ESO Top News

Top News from ESO
  1. ALMA Reveals Inner Web of Stellar Nursery
    New data from the Atacama Large Millimeter/submillimeter Array (ALMA) and other telescopes have been used to create this stunning image showing a web of filaments in the Orion Nebula. These features appear red-hot and fiery in this dramatic picture, but in reality are so cold that astronomers must use telescopes like ALMA to observe them.
  2. MATISSE Instrument Sees First Light on ESO’s Very Large Telescope Interferometer
    The new MATISSE instrument on ESO’s Very Large Telescope Interferometer (VLTI) has now successfully made its first observations at the Paranal Observatory in northern Chile. MATISSE is the most powerful interferometric instrument in the world at mid-infrared wavelengths. It will use high-resolution imaging and spectroscopy to probe the regions around young stars where planets are forming as well as the regions around supermassive black holes in the centres of galaxies. The first MATISSE observations used the VLTI’s Auxiliary Telescopes to examine some of the brightest stars in the night sky, including Sirius, Rigel and Betelgeuse, and showed that the instrument is working well.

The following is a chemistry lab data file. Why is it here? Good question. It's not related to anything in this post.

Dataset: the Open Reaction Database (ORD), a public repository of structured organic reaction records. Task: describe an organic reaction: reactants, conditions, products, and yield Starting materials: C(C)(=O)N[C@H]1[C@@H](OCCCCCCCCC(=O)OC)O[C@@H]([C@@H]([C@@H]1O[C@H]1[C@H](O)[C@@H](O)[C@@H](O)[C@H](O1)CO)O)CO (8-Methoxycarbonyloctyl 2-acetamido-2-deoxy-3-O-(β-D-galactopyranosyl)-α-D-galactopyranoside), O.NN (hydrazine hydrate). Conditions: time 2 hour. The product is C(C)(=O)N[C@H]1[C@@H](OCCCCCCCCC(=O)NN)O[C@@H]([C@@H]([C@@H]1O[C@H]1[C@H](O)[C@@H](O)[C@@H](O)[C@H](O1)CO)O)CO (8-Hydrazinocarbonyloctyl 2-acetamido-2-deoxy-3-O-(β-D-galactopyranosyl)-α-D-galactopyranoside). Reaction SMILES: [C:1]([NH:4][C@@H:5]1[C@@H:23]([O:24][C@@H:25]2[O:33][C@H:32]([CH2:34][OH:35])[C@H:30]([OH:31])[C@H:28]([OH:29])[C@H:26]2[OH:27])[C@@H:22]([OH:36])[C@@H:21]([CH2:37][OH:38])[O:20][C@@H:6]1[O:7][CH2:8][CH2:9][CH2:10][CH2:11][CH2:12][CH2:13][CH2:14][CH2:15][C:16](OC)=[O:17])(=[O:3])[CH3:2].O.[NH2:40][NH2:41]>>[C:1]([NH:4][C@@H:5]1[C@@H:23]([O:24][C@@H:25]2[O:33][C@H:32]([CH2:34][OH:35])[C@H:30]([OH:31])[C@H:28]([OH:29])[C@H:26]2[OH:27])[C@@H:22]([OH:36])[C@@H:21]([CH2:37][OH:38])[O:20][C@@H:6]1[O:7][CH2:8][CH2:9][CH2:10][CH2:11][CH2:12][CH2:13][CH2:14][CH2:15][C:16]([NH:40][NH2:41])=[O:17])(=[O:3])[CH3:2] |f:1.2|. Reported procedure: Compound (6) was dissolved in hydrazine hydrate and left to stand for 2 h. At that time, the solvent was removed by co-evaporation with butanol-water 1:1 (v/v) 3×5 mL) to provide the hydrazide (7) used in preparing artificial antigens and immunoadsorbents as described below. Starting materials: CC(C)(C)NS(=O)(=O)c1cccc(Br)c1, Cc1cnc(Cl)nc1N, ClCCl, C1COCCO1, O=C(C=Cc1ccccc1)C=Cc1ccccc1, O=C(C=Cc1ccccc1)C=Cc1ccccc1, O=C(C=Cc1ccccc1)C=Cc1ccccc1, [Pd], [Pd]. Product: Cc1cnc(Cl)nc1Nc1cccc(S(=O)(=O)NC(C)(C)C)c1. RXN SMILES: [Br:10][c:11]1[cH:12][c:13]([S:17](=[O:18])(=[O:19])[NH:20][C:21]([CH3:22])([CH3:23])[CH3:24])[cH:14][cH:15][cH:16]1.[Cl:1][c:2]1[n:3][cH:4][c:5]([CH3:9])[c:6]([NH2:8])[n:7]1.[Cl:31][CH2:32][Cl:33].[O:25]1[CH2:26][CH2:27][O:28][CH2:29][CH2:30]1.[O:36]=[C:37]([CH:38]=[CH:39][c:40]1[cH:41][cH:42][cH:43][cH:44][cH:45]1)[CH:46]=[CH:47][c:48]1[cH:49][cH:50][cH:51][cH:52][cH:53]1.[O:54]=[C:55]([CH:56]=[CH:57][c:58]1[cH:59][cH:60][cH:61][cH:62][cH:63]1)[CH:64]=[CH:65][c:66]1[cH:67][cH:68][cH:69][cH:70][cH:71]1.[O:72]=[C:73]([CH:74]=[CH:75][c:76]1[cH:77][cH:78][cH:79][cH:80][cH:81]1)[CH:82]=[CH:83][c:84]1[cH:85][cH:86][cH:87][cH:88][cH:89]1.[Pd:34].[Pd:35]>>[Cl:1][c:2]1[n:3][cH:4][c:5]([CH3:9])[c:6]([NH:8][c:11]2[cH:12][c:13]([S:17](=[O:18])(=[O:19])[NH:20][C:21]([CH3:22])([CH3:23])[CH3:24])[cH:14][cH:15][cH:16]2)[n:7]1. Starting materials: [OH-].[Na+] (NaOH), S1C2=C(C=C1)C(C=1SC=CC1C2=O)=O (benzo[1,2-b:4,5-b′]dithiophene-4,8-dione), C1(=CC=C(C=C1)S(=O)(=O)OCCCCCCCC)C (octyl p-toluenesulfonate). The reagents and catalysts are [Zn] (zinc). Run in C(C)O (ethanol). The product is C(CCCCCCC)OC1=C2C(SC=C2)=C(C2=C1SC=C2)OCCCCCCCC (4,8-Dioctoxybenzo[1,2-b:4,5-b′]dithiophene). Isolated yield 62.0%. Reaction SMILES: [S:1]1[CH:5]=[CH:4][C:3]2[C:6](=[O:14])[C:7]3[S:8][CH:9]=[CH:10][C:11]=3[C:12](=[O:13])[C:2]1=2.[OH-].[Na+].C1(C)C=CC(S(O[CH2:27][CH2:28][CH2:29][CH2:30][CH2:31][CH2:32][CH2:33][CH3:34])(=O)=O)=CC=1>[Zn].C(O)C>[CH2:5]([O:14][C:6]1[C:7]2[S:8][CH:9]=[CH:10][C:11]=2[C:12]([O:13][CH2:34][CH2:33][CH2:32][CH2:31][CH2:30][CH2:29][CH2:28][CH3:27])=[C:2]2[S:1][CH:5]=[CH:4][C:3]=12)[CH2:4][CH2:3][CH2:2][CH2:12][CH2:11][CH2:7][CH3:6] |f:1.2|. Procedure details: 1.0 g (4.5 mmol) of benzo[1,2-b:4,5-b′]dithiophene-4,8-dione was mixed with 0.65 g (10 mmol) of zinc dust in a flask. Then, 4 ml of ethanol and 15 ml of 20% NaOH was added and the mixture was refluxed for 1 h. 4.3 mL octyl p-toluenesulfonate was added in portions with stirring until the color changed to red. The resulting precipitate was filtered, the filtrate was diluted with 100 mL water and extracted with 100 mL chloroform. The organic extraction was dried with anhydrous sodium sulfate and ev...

3. ESO Astronomer Selected for Astronaut Training Programme
    ESO astronomer Suzanna Randall is one step closer to her dream of becoming the first German woman to travel into space. She has been selected as a new trainee of the initiative Astronautin, which aims to train the first female German astronaut and send her on a research mission to the International Space Station. The announcement was made today at a press conference at ESO Headquarters in Garching, Germany.
  4. ESO’s VLT Working as 16-metre Telescope for First Time
    The ESPRESSO instrument on ESO’s Very Large Telescope in Chile has for the first time been used to combine light from all four of the 8.2-metre Unit Telescopes. Combining light from the Unit Telescopes in this way makes the VLT the largest optical telescope in existence in terms of collecting area.
  5. TRAPPIST-1 Planets Probably Rich in Water
    A new study has found that the seven planets orbiting the nearby ultra-cool dwarf star TRAPPIST-1 are all made mostly of rock, and some could potentially hold more water than Earth. The planets' densities, now known much more precisely than before, suggest that some of them could have up to 5 percent of their mass in the form of water — about 250 times more than Earth's oceans. The hotter planets closest to their parent star are likely to have dense steamy atmospheres and the more distant ones probably have icy surfaces. In terms of size, density and the amount of radiation it receives from its star, the fourth planet out is the most similar to Earth. It seems to be the rockiest planet of the seven, and has the potential to host liquid water.
Copyright © 2018 Kepler-Gesellschaft e.V.. Alle Rechte vorbehalten.
Joomla! ist freie, unter der GNU/GPL-Lizenz veröffentlichte Software.